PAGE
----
With Brexit, economic tension between China and the US, GDPR and other matters at hand, it’s no surprise the world’s economies are slowing down. This was one of the major talking points at Davos 2019.
On the opening day of the forum, IMF chief Christine Lagarde stated: “The bottom line is that after two years of solid expansion, the world economy is growing more slowly than expected, and risks are rising.”
One of the main points to come out was that following the 2008 financial crisis, banks took unusual and dramatic steps to prevent economic collapse, the impact of which we are experiencing today in the form of slow recovery and a slow reversal of those measures, with still historically low interest rates and little space for manoeuvre. In fact, following a figure of 6% growth last year, the IMF just recently re-lowered its estimates for global economic growth in 2019 to 3.5%.
On top of this are political pressures that make it even harder for banks to respond to the slowdown. Neil Shearing, Chief Economist at Capital Economics, said: “With the global economy likely to slow over the coming quarters, it seems more likely that central banks will continue to come under fire from populist leaders.”
As summarised in this Finance Monthly feature on hyperinflation, Venezuela has been undergoing serious difficulties in the past decade. Hyperinflation has rendered the nation weak, due to political corruption and poor decision-making on the government’s part. In recent news, Juan Guaido has been officially recognised as Venezuela’s Interim President, replacing President Nicolas Maduro.
As a consequence, protests ensued across the country, though protests have been ongoing for months if not years now. During the forum, the EU, attempting to defuse the situation, has consequently called for an election to take place. An EU statement threatens that if elections are not called within 8 days, the EU will also recognise Guaido as the Venezuelan President. Maduro immediate response was to expel US diplomats and threaten the same for Spanish diplomats.
According to CNBC, former Venezuelan Minister, and currently a writer and journalist at Davos, Moises Naím said: “Venezuela has a very long road ahead, Venezuela has to be rebuilt, relaunched, rethought, remade…There is no doubt that the behaviour of guys with guns will define much of what will happen in the coming days and shape politics in Venezuela.”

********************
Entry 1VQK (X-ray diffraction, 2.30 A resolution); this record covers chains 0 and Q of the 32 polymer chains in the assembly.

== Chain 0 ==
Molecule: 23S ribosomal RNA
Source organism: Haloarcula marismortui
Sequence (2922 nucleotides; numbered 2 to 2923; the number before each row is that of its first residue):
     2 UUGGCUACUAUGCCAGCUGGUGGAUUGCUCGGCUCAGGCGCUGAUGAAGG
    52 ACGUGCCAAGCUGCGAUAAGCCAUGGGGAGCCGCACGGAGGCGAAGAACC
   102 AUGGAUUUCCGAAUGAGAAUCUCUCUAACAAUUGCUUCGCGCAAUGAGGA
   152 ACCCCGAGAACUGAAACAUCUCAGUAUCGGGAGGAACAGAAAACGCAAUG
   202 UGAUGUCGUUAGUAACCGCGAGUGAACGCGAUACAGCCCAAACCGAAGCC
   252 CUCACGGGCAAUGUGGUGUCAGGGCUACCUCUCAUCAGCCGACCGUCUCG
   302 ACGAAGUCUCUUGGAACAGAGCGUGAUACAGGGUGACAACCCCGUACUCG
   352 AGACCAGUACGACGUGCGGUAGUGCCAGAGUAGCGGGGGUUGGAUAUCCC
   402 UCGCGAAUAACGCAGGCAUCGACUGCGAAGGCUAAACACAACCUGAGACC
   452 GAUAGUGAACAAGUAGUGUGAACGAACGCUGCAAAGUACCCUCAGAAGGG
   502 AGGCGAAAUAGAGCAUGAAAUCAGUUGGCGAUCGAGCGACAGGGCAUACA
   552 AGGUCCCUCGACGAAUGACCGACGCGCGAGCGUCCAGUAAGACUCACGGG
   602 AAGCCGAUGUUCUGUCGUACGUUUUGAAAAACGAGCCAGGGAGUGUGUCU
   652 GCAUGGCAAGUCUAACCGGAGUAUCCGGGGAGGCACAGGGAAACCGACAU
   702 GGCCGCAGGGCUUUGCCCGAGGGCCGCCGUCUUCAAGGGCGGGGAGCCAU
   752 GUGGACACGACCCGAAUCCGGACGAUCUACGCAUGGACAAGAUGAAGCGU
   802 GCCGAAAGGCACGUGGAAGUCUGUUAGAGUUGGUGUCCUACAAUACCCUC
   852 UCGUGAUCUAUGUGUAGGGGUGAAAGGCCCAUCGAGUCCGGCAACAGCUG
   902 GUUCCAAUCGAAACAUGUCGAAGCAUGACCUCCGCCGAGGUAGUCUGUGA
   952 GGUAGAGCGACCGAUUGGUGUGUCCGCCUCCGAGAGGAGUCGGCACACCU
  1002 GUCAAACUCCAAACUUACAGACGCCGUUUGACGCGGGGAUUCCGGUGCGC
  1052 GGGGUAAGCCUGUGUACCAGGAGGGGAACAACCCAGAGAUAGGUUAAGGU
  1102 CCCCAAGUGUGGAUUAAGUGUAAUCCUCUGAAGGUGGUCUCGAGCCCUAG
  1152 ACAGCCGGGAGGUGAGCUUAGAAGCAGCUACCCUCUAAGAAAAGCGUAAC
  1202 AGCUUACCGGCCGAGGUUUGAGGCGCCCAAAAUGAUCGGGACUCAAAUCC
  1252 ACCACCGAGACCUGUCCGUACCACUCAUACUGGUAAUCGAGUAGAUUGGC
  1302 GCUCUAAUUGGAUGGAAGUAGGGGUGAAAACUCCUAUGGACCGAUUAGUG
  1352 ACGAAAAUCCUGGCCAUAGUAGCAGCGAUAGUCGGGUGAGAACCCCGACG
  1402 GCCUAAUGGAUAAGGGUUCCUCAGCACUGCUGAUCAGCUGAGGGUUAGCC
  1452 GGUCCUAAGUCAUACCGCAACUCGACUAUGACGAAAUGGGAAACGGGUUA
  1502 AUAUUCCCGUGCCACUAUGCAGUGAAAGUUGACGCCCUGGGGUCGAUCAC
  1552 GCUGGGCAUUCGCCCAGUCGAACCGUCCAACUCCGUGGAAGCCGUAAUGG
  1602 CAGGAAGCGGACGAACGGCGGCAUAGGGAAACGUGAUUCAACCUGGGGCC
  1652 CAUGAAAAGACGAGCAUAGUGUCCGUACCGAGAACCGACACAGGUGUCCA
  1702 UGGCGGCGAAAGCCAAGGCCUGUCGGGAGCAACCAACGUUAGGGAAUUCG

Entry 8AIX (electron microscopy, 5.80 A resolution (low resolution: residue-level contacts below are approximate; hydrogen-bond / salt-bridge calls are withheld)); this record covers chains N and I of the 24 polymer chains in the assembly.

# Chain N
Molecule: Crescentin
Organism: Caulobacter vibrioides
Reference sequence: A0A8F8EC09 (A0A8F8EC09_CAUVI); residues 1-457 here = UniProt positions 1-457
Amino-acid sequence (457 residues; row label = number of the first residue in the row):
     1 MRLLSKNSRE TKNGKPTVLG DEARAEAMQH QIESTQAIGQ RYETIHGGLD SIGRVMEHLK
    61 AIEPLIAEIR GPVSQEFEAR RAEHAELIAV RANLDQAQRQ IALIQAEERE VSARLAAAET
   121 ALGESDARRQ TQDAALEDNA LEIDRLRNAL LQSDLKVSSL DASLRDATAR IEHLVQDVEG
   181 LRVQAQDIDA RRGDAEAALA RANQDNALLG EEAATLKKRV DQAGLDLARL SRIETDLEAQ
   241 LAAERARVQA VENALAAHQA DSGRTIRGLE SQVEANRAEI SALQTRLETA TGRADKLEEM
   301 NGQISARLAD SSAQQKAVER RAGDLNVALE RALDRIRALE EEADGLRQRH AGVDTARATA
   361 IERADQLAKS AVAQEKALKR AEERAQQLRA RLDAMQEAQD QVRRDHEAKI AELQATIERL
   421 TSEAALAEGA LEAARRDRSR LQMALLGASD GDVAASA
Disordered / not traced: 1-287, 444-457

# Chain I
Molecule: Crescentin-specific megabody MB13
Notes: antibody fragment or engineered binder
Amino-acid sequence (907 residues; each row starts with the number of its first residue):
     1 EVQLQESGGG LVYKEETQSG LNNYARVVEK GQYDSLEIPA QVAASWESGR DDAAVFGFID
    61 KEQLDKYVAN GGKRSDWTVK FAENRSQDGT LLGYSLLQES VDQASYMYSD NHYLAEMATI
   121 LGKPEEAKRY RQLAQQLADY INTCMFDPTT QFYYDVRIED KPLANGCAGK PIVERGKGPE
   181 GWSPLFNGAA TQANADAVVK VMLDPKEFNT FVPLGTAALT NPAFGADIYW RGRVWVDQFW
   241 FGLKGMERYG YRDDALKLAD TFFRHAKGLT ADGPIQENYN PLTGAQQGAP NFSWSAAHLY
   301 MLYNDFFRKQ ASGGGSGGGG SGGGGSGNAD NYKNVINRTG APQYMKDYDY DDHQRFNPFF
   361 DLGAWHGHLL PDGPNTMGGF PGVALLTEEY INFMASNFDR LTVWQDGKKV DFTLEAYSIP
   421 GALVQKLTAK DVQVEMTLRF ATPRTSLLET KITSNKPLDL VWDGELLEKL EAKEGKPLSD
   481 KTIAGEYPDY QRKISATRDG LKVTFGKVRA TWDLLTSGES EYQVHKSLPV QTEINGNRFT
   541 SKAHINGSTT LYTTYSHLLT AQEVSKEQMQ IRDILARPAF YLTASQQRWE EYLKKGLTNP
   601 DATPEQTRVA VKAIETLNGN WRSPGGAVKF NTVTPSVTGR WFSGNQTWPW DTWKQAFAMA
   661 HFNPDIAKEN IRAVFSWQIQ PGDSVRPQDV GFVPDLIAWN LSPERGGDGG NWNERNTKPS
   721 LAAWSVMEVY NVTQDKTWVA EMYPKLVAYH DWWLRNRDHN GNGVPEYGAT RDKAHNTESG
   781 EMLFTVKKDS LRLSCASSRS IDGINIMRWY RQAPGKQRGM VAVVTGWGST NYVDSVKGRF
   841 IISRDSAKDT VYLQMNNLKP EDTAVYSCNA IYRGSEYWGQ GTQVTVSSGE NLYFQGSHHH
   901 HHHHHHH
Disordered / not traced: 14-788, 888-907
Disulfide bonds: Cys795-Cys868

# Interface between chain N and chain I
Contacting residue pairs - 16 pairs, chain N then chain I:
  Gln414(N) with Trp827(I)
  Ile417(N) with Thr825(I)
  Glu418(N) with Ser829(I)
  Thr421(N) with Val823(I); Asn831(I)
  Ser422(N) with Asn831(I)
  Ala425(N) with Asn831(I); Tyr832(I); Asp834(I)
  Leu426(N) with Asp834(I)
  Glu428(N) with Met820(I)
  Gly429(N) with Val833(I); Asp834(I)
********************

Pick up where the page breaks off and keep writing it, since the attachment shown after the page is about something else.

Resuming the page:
The WEF 2019 couldn’t go by without everyone discussing one of the world’s biggest gamechangers, Brexit. On the lips of almost each and every one of the 3000+ attendees, Brexit is a concern among many in the business and politics world.
As British Chancellor Philip Hammond stood in for his PM Theresa May, his goal was to reassure world leaders and business officials that his government is doing the best it can when it comes to reaching a deal pre-29th March. He emphasized that the consensus on the ‘leave’ vote is that it is still to be respected and implemented, but that a no-deal scenario would not be the best outcome for those who voted ‘leave’ after all. He has since confirmed that a “no-deal Brexit would be ‘a betrayal’ of the promises made in the referendum campaign.”
In a separate appearance, Mark Carney, Governor of the Bank of England, said in regards to the challenges businesses face against Brexit: “There are a series of logistical issues that need to be solved, and it’s quite transparent that in many cases they’re not…There is a limited amount that many businesses can do to prepare if there are going to be substantial delays on the logistical side.”